That's important, even more so in the midst of the sea change the industry finds itself riding. And so for much of the past year I've been following the writings of Steve Buttry, the director of community engagement at TBD.com, a multiplatform digital news operation in the Washington, D.C., area. I came across his blog a little less than a year ago after a friend and colleague posted on Twitter a link to a blog by Steve's wife, Mimi Johnson. The blog entry about her husband's departure from the newspaper business struck a chord with me then, and I'd suggest it is a must-read for anyone in the industry or considering getting into it -- it will touch deeply the hearts of news veterans, those considering entering the field will be forewarned.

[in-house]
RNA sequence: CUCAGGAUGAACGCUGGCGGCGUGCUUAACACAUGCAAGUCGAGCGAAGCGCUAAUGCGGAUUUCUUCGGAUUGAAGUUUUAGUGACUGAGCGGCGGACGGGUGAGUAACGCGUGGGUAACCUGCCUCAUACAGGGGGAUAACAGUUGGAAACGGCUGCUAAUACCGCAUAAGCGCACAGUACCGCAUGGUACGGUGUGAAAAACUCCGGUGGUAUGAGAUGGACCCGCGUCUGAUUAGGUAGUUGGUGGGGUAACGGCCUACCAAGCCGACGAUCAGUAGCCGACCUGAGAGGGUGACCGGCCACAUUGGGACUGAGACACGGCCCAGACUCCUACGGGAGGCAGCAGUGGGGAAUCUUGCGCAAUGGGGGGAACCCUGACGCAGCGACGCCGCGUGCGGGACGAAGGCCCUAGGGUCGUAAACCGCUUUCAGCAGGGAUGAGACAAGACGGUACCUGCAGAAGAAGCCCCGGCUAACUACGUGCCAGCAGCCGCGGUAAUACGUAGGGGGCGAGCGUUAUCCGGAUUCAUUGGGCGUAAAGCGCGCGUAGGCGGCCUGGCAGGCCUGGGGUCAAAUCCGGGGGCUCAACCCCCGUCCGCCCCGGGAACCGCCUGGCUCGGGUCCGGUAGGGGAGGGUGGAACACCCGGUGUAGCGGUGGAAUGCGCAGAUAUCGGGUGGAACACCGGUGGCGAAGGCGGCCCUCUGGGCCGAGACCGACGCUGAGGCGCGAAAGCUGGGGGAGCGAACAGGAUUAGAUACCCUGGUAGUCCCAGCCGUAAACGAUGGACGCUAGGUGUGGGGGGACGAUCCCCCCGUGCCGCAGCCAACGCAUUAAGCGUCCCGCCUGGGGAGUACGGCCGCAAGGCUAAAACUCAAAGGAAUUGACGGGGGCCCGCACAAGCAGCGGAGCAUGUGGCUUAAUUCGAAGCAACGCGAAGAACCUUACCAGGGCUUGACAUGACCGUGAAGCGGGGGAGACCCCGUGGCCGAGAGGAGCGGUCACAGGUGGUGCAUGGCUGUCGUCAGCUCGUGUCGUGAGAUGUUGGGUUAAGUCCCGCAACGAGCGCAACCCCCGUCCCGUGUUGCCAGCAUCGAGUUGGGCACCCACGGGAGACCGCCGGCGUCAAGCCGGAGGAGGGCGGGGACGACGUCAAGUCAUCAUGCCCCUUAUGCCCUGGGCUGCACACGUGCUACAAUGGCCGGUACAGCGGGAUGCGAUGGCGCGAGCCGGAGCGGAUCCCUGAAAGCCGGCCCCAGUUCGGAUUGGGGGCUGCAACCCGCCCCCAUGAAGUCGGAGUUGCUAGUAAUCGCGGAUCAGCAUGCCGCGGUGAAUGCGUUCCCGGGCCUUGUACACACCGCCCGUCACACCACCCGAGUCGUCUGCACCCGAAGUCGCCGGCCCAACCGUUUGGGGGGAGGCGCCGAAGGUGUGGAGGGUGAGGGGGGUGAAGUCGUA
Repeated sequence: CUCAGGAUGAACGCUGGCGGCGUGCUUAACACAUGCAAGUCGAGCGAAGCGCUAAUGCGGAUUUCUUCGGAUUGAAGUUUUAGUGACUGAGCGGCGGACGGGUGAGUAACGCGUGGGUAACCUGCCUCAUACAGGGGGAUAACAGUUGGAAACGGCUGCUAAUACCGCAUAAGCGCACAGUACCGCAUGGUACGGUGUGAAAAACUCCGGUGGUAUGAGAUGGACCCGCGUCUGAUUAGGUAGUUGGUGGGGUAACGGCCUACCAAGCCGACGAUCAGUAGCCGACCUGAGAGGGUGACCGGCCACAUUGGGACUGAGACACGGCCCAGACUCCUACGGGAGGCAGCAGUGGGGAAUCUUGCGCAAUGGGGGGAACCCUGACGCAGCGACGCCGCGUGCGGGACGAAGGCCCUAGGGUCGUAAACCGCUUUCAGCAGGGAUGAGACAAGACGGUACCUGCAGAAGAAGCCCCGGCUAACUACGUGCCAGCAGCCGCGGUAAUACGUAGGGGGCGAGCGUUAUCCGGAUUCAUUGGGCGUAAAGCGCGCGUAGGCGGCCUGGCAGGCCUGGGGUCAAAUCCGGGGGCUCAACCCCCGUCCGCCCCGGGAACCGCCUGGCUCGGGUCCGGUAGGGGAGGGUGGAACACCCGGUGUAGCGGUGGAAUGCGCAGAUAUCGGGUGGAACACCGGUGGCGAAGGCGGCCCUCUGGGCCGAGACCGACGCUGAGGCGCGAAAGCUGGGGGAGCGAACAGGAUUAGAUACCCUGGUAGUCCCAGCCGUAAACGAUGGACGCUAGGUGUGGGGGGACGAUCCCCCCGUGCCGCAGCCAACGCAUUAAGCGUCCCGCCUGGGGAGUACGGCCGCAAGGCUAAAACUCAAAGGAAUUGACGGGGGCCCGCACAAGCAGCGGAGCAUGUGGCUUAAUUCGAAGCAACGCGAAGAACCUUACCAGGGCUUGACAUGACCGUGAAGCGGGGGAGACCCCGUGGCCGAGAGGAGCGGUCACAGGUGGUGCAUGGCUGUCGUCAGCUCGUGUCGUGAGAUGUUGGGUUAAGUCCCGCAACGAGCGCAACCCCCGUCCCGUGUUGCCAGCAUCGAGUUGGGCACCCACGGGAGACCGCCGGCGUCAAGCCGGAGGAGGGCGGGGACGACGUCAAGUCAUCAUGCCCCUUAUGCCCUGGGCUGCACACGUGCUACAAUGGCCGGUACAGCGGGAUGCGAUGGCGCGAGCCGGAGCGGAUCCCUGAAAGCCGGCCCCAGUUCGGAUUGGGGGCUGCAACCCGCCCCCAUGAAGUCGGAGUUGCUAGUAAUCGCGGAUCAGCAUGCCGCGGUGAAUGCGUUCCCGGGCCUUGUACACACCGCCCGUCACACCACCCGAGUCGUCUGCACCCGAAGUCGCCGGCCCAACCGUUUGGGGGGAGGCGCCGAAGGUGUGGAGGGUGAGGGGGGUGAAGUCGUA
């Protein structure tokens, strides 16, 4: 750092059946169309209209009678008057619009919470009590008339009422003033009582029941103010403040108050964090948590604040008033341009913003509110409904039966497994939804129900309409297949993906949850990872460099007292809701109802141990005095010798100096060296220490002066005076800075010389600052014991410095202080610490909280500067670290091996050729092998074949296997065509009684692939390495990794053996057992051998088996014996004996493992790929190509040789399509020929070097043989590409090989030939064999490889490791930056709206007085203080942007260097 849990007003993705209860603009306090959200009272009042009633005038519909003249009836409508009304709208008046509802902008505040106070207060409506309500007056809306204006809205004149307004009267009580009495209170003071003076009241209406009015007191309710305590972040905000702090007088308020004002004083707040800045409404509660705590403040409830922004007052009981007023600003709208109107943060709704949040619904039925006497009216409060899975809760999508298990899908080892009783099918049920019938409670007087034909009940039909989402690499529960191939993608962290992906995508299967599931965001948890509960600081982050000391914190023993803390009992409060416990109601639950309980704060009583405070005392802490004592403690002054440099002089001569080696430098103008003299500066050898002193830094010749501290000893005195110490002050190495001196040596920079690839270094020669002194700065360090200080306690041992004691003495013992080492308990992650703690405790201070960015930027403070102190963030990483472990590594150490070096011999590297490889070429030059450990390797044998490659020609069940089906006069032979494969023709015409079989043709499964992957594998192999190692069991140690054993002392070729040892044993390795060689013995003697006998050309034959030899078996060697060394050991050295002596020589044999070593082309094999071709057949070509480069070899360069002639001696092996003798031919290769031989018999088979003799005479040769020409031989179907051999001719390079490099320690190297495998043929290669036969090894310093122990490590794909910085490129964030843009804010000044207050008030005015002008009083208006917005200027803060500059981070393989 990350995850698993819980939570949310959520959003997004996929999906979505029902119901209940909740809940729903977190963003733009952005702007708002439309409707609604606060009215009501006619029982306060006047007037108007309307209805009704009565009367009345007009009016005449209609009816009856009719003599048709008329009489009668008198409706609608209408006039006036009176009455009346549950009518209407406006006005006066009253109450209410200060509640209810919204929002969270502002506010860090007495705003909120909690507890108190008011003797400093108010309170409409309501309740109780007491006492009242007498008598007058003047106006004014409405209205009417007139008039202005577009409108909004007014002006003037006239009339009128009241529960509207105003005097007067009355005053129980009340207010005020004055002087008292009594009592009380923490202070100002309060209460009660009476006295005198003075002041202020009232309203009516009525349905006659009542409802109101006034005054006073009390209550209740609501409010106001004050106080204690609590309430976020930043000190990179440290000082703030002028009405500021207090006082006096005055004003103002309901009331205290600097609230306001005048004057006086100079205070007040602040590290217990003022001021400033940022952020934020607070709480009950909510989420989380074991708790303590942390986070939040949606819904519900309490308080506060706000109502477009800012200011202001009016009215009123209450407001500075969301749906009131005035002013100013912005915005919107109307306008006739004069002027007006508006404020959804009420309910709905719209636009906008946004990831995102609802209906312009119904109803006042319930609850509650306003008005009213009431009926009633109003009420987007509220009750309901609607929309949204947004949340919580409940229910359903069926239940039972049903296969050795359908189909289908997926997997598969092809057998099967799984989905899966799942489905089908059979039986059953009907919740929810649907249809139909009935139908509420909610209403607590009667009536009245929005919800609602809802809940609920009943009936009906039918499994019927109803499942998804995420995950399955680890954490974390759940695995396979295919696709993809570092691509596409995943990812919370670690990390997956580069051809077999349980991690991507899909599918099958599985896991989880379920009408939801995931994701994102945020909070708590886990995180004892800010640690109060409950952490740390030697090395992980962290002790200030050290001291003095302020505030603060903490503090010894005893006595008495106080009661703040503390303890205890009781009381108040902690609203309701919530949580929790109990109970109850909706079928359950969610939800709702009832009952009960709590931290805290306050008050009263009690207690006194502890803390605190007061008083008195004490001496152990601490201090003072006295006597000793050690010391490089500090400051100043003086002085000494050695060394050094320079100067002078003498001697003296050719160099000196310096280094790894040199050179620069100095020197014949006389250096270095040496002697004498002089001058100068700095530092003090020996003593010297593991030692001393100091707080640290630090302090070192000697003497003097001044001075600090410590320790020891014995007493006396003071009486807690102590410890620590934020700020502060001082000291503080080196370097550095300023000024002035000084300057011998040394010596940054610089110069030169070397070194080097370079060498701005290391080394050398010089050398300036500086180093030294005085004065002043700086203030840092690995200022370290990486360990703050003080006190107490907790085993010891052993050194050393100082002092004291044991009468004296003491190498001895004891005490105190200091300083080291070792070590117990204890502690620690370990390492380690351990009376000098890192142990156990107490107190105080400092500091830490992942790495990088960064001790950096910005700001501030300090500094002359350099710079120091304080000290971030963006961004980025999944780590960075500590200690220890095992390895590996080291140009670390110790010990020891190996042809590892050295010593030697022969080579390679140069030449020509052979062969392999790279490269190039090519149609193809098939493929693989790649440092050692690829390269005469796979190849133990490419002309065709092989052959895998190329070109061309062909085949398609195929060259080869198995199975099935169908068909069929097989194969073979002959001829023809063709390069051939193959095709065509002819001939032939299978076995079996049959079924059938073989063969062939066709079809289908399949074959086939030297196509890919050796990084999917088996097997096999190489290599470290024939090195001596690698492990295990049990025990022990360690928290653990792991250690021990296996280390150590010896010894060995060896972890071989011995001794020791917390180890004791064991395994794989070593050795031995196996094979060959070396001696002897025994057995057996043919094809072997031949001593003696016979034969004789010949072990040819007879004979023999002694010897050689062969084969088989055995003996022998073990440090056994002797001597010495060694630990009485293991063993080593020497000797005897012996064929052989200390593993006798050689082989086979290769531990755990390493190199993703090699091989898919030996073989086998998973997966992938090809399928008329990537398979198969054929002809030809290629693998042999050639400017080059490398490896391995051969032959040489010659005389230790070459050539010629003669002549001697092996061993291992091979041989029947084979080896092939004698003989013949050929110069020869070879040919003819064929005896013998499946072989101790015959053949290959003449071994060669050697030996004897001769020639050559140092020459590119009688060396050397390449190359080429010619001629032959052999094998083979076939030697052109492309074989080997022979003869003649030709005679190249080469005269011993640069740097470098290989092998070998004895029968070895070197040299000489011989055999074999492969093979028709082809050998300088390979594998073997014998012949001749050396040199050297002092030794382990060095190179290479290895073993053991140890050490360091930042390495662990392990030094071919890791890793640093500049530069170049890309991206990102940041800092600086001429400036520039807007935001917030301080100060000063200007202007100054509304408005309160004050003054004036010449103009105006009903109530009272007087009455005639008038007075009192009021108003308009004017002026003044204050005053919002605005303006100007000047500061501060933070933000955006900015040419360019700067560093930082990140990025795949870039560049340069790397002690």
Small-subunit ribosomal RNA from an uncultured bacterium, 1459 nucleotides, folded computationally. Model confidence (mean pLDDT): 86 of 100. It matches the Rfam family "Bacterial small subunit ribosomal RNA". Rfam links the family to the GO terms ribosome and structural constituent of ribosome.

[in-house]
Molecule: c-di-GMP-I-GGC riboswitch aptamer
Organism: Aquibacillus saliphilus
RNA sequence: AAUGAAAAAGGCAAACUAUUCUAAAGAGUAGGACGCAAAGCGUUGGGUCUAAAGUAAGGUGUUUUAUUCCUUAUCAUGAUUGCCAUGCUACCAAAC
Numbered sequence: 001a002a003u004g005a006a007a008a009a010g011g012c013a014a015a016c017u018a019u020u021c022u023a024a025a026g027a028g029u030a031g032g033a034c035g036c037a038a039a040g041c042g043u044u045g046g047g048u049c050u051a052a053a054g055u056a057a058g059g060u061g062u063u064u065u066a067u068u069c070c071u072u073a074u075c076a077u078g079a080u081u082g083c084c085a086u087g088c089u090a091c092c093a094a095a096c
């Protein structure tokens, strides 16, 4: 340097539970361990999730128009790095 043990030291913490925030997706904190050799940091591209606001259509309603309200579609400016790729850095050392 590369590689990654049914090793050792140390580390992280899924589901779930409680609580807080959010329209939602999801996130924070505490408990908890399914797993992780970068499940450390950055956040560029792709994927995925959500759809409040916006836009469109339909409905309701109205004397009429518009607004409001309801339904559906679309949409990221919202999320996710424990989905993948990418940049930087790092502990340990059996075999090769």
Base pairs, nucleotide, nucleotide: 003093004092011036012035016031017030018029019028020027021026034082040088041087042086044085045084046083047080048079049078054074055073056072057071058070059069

And of course, since I was laid off in December, I've taken to heart some of Steve's own postings in his news industry blog, The Buttry Diary. On Sunday afternoon I was reviewing two posts in particular (he directed me to them via a comment he added to my first blog post on Dec. 14), in which he discusses finding a job in digital journalism.

For your benefit, the posts are "Thoughts on redirecting and rejuvenating a career," of March 8, 2010, and "Some tips on landing your next job in digital journalism," of May 21, 2010.

Innovation was one point he made during his discussion in the latter post, in particular. And since necessity -- sometimes with a pinch of desperation -- is the mother of invention, I read on Sunday with interest.